Time for Central leaders to wake up

July 9, 2009 12:00 am

, NAIROBI, Kenya – Two curious things happened recently; first it was Prime Minister Raila Odinga who went on to some market place in central province and gave a moving speech about how the urban Kikuyu now fear to go home to their respective villages because of a deep seated fear of the Mungiki.

Next was the verbal gladiator, William Ruto who also used a platform in some trading centre deep in the heart of Kikuyuland to warn all those from amongst the stable of Kikuyu leadership who wanted to hear that the Mungiki menace was not their usual crime wave but a threat to the very fabric that holds Central Province together.

Two is never a chorus but has anyone noticed that the Kikuyu leadership is usually rather quick-footed in their non-hesitated vitriolic reactions to what the two ODM giants say? How is it then that Mr Odinga and Mr Ruto can enjoy the luxury of casting doubt on the collective abilities of the entire width and breath of Central province leadership yet they don’t get the usual verbal hiding so typical of the Kiunjuris, the Mbuguas and the Thuos? My thesis is that this stone silence is as pregnant as a cumulonimbus cloud!

Fellow Kenyans, something is simply not right in Central Province and it is threatening to spread to the whole country! One of the known excuses the Luo always use for not visiting their rural homes is the real nightmare of distance from Nairobi and the imagined nightmare of witchcraft. On the converse, it has always been so easy for the Kikuyu to do regular village sojourns. Well, not anymore and the question is: what is the leadership doing about it?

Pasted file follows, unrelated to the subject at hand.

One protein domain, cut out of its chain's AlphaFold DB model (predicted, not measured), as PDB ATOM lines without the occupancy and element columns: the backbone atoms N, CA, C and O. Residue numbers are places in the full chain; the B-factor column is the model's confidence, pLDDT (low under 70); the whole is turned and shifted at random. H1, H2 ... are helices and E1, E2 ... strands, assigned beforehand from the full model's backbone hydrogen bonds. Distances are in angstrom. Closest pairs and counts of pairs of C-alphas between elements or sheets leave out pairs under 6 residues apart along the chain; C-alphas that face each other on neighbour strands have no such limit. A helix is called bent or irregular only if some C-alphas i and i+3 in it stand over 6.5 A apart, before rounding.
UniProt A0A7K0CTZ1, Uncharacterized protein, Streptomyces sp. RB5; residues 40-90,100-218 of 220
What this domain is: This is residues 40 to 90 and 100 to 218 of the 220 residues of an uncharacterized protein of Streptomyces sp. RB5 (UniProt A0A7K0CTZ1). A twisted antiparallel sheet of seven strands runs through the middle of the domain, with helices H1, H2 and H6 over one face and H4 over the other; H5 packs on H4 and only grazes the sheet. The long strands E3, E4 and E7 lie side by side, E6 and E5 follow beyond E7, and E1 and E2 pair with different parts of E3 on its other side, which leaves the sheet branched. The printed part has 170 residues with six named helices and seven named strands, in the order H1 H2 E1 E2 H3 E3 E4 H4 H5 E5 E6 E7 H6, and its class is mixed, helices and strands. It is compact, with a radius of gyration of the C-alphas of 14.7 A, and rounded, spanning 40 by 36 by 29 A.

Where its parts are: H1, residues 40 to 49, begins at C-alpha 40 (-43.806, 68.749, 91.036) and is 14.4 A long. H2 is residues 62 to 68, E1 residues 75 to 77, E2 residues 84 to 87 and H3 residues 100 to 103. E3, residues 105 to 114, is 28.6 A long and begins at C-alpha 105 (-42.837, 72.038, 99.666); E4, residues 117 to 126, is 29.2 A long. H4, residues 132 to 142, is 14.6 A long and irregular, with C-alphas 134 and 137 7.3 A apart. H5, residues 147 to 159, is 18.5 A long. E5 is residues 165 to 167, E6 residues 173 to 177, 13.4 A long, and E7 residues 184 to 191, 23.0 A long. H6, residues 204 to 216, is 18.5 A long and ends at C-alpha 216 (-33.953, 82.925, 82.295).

It was the great Winston Churchill who once quipped that “the true measure of leadership is not to be found in the readiness with solutions but rather in the calming proclamations alluding to an impending resolution of the discomfort”.

So what do we make of it when our leaders suddenly yet so systematically zip their mouths in the face of a crisis as unsettling as the Mungiki menace is? Such suspect complacence can only lead us to the unfortunate conclusion that the Kikuyu leadership is either clueless about techniques of resolving the Mungiki menace or that the leadership has been sucked by history and present circumstance into the shadowy annals of the Mungiki world.

The hard, cold fact is that the Mungiki represents the coarse and hoarse voice of the youth in Central Province screaming palpable obscenities at their leaders about their apparent inability to break through from the mound of hopelessness.
Here is an age group that is ruthlessly ambitious and recklessly non-conformist but only because all the conventional and normative routes into prosperity have been systematically blocked.

All said and done, the most devastating verdict one can pass on the Central Province leadership is that it goes on napping when their subjects are being terrorised almost as if in a stateless, Somali-like situation! Something has to give and soon. Else the Central Province citizenry will be left seeking leadership beyond the boundaries of their blood-oozed province.

(Ken Ouko is a sociology lecturer at the University of Nairobi)


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